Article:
Under conditions of demand uncertainty coupled with stable supply, human asset specificity, task complexity, and frequency of exchange, organizational fields develop structural embeddedness. In contrast to relational embeddedness, which essentially refers to the quality and depth of a single dyadic tie, structural embeddedness can be defined as the extent to which a "dyad’s mutual contacts are connected to one another" (Granovetter, 1992: 35). This means that organizations do not just have relationships with each other but also with the same third parties; thus, many parties are linked indirectly by third parties. Structural embeddedness is a function of how many participants interact with one another, how likely future interactions are among participants, and how likely participants are to talk about these interactions (Granovetter, 1985, 1992). Due to decoupling, subcontractors and professionals move frequently among firms and fellow professionals in networks; this links differing groups together and spreads information about third parties among those within the network. This allows information, norms, and common understandings to move across group boundaries (Friedkin, 1982; Granovetter, 1973, 1982). In addition, since parties’ mutual contacts know or know of one another, they have a greater interest in the information and are more likely to share it with one another. The more structural embeddedness there is in a network, the more information about each player is known to all the other players and the more constraints there are on each player’s behavior (Mayhew, 1968; Burt 1992).

Structural embeddedness is critical for understanding how social mechanisms coordinate and safeguard exchanges in networks. Structural embeddedness is a conduit for diffusing values and norms which enhance coordination among autonomous units, and for diffusing information about parties behaviors and strategies which enhances safeguarding customized exchanges. Thus, structural embeddedness allows parties to use implicit and open-ended contracts for customized, complex exchanges under conditions of demand uncertainty. Structural embeddedness enables social mechanisms such as restricted access, macroculture, collective sanctions, and reputation to coordinate and safeguard exchanges. It makes restricted access possible because it provides information so that parties know with whom to exchange and whom to avoid. Negative gossip by third parties about a party’s uncooperative behavior significantly reduces the likelihood of direct relations whereas positive gossip strengthens the likelihood of direct relations (Burt & Knez, 1995). Gulati’s (1995) work on alliances also shows that parties gather information regarding potential opportunities, synergies, and exchange partners through indirect links identifiable through structural embeddedness. Since structural embeddedness diffuses information throughout a system, it also facilitates the development of macroculture, which is common values, norms, and beliefs shared across firms, because parties share perceptions and understandings (Pfeffer & Leblebici, 1973) and institutionalize these beliefs, norms, and values through this interaction (DiMaggio & Powell, 1983). Collective sanctions are not possible without structural embeddedness since parties must know about misfeasance in order to act jointly to condemn or ostracize perpetrators. For reputation to be effective information about parties’ behavior must flow throughout the system. Thus,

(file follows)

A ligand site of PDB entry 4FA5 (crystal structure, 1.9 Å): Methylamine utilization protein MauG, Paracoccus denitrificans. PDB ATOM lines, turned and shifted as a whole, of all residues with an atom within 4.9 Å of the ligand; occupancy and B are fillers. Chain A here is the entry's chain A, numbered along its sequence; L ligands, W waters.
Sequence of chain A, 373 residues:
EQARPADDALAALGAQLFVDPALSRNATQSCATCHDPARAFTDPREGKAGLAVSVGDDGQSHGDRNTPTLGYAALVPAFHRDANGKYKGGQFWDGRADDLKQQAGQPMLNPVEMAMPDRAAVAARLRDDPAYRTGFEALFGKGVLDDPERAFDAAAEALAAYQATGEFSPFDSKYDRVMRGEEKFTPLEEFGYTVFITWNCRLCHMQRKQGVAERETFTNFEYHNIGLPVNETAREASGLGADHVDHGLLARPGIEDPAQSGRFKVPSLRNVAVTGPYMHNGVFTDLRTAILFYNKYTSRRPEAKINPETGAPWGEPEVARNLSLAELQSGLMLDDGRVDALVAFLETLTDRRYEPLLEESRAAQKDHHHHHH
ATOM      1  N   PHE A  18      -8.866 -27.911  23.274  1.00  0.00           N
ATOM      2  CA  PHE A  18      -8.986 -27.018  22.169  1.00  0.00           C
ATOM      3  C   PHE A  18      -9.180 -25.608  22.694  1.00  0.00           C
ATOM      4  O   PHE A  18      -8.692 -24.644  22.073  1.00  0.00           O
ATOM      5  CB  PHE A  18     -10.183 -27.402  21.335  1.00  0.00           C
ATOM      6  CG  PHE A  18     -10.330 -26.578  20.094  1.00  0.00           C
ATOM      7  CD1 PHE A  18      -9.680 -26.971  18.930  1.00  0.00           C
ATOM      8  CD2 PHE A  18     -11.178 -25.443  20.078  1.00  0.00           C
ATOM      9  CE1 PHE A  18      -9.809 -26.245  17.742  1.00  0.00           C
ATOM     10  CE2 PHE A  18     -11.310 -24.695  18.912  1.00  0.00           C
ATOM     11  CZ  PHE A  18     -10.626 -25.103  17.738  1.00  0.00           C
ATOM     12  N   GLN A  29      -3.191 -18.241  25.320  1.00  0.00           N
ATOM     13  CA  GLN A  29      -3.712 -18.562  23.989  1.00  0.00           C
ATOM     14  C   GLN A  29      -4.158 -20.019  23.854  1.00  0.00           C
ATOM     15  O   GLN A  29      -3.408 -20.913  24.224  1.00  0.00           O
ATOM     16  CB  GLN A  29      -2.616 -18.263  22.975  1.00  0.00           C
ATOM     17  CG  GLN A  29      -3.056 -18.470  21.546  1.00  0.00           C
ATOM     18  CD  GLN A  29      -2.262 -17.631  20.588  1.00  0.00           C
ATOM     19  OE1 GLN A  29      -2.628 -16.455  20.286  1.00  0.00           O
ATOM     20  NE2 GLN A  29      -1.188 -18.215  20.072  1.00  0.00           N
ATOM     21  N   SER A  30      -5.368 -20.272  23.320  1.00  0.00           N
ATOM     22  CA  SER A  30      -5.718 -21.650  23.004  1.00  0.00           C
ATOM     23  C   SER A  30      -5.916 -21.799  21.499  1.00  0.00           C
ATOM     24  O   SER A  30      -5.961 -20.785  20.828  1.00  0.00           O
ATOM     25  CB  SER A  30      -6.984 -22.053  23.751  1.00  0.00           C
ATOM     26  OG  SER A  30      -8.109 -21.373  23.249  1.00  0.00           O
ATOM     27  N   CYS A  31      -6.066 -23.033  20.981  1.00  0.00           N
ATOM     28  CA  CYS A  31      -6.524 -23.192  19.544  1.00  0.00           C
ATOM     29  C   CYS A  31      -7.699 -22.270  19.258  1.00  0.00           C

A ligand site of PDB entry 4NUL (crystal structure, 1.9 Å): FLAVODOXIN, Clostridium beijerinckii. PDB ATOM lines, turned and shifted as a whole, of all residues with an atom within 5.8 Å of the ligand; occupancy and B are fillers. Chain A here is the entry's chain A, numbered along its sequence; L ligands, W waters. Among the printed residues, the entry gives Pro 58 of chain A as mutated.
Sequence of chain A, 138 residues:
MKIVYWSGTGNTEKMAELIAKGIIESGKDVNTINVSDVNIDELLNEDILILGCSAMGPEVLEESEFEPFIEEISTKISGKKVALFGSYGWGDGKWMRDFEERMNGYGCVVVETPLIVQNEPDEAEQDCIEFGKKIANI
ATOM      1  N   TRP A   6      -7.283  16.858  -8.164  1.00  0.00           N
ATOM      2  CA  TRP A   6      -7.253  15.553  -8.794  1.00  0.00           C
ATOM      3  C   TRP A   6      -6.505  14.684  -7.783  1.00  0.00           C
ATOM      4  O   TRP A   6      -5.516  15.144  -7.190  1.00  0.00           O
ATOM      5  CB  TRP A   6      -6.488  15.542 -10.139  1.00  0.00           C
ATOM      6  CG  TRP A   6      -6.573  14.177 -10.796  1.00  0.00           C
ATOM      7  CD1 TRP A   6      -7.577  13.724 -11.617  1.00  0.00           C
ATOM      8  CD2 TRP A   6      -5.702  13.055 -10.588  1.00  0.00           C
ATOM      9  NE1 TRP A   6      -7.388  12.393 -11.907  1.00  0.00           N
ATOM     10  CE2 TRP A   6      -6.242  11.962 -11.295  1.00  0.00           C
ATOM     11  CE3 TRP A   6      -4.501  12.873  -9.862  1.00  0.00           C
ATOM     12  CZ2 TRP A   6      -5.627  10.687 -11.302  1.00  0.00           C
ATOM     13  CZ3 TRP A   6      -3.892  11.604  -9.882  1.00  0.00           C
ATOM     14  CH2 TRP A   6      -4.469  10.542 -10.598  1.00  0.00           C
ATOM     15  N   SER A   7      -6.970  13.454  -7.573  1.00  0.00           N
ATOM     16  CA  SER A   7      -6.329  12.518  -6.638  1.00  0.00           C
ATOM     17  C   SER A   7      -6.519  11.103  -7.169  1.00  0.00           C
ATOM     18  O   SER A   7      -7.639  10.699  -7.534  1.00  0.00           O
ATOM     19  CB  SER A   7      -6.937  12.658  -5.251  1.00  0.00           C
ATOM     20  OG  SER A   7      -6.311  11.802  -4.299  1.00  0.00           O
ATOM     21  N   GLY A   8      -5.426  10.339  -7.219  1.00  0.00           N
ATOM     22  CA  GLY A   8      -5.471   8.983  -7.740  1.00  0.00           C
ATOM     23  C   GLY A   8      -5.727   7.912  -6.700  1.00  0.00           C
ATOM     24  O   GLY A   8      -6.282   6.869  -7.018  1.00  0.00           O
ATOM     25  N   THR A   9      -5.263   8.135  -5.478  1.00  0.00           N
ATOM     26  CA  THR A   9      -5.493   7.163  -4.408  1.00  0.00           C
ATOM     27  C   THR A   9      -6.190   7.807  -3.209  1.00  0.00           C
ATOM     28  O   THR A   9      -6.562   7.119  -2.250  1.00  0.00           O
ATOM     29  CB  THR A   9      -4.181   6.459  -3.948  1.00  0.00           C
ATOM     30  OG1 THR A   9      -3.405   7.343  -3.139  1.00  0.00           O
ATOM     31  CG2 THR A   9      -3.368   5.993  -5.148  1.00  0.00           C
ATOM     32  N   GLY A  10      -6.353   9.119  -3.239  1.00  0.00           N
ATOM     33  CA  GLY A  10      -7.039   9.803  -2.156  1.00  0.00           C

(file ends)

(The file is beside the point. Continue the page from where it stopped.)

Proposition 2: Structural embeddedness provides the basis for social mechanisms to adapt, coordinate, and safeguard exchanges; thus, its presence enhances the likelihood of network governance emerging and thriving in rapidly changing markets for complex, customized tasks.

Too much embeddedness may create its own set of problems. Uzzi (1996b) suggests that over-embeddedness in relational embeddedness (i.e., many strong ties and few weak ties) can lead to feuding, choking off of novel information from other parts of the industry, and welfare-like support of weak network members. Essentially, over-reliance on strong ties tends to tight, relatively isolated cliques which are not well integrated with the rest of the industry (Granovetter 1973). The optimal level of structural embeddedness in terms of overall fitness of the network may be in an intermediate range where parties are neither too tightly connected to fragment social connections nor too loosely connected that they are unaware of who has information to provide, or who knows whom in order to request the information. The optimal level of structural embeddedness may be determined by network size and is an important empirical question.

In contrast, if one focuses strictly on dyadic characteristics of transactions and ignores structure, one assumes that exchanges among dyads can be understood in isolation "... without reference to the nature of other ties in the network or how they fit together" (Wellman 1991:35-36). In fact, drawing conclusions about network governance from strictly dyadic data amounts to falling for the well-known ecological fallacy (Rousseau, 1985) where data from one level of analysis (e.g., correlation of smoking and cancer rates across nations) are interpreted as if they were drawn from another level of analysis (e.g., effect of smoking on cancer in individuals).